The medical term for difficulty swallowing is dysphagia, which affects more than 10 million adults in the U.S. according to the National Institute of Health. Dysphagia refers to all the reasons someone might have trouble swallowing. The severity of these symptoms can range from temporary to chronic occurrences.
Three Stages of Swallowing
Swallowing is a complicated series of actions that must occur in a precise 3-stage sequence. The stages involve several areas of the nervous system along with voluntary and involuntary/reflexive actions.
- Oral Phase – Voluntary phase where food is placed in the mouth and moistened with saliva. The food is then moved into the throat and the muscles that control the oral phase are stimulated by cranial nerves.
- Pharyngeal Phase – An involuntary phase of swallowing where the food is further pushed into the pharynx. It’s important to note that the larynx is closed during this phase to prevent the food from traveling “down the wrong pipe”, which protects the lungs from damage.
- Esophageal Phase–In this phase, food encounters a one-way valve called the upper esophageal sphincter (UES). After passing through the UES, the food travels down the esophagus to the lower valve – esophageal sphincter (LES). Swallowing is complete when the LES relaxes, allowing the food to fall into the stomach.
Causes of Difficulty Swallowing?
The process of swallowing is complex, since the esophagus can be affected in many ways. Things like infections, reflux, medications and other causes can all contribute to issues with the esophagus carrying food or liquids into the stomach.
I generally break Swallowing Difficulty causes into 3 categories:
- Mechanical Blockage – food or something else creates a blockage in the esophagus
- Inflammation of the Esophagus or Esophagitis – An irritation to the lining of the esophagus
- Dysmotility – A disruption of the esophagus’ normal muscle functions
When to see a Doctor for Difficulty Swallowing
I often get asked when someone should see a board-certified gastroenterologist if they have trouble swallowing; and the answer is immediately!
Trouble swallowing is never normal, and needs to be worked up as soon as possible. When I see a patient I first try to determine if the trouble is getting the food into the esophagus (oral phase) or if the food is getting stuck after swallowing. When this happens, it is what I call an ‘alarm’ symptom and cannot be ignored. The causes range from a stricture, food allergy, and can be something more serious like cancer. Regardless of the cause, almost always we can fix the problem no matter where or what is going on.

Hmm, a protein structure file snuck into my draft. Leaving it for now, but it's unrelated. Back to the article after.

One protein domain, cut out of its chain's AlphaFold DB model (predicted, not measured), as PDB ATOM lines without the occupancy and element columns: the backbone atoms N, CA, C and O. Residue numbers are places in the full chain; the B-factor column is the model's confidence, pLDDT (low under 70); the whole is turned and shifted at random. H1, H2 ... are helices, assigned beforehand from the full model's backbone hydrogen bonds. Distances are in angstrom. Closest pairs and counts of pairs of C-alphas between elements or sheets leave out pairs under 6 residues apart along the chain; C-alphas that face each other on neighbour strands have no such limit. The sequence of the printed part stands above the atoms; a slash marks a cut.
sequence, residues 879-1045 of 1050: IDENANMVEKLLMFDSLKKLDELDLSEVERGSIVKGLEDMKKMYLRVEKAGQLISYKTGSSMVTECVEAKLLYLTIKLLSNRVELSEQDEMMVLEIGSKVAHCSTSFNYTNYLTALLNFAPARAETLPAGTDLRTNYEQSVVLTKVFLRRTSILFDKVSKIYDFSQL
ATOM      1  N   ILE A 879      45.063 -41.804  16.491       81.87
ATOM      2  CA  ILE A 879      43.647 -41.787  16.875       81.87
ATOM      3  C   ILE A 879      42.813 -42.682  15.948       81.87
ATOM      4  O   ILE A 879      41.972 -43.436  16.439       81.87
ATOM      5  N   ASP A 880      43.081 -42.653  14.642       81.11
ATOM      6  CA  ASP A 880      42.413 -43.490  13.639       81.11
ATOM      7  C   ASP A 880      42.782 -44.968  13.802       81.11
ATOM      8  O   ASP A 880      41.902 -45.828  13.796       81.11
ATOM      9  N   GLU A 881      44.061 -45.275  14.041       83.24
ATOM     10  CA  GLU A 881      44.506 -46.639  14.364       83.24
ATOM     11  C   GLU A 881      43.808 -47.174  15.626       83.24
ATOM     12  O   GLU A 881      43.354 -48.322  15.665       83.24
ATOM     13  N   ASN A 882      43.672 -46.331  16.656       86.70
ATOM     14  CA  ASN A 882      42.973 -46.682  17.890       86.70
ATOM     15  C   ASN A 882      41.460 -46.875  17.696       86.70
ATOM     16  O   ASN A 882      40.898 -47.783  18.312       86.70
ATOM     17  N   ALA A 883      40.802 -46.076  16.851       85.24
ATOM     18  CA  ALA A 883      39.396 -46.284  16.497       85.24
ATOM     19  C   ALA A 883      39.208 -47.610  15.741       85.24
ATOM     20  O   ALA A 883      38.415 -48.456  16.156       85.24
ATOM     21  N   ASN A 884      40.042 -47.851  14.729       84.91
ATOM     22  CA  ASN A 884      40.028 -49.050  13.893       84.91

Tests for Difficulty Swallowing
After meeting with patients, their history will usually give me a pretty good idea of what is going on. Most of the time, my patients will complain of food getting ‘hung up’ after taking a bite of something. Most these patients will have a narrowing in the esophagus and I will set them up for an endoscopy, where not only can I diagnose the problem, but almost always fix it during the procedure.
Occasionally, the answer is not so straight forward so I will sometimes order different types of X-rays, or even do a motility study and see how the muscles are contracting.
- Endoscopy – A flexible tube with a light and camera is inserted through your mouth to examine down into the stomach. This test is used to diagnose infections of the esophagus, tumors, diverticuli and strictures.
- X-rays – Both the barium swallow and video swallow x-ray exams are used to diagnose the cause of the swallowing problem.
- Esophageal Manometry – A flexible catheter is inserted through the nose and into the esophagus. This exam will evaluate the functioning of the esophageal muscles.
Disclaimer: The information presented on this website is not intended to take the place of your personal physician’s advice and is not intended to diagnose, treat, cure or prevent any disease. Discuss this information with your healthcare provider to determine what is right for you. All information is intended for your general knowledge only and is not a substitute for medical advice or treatment for specific medical condition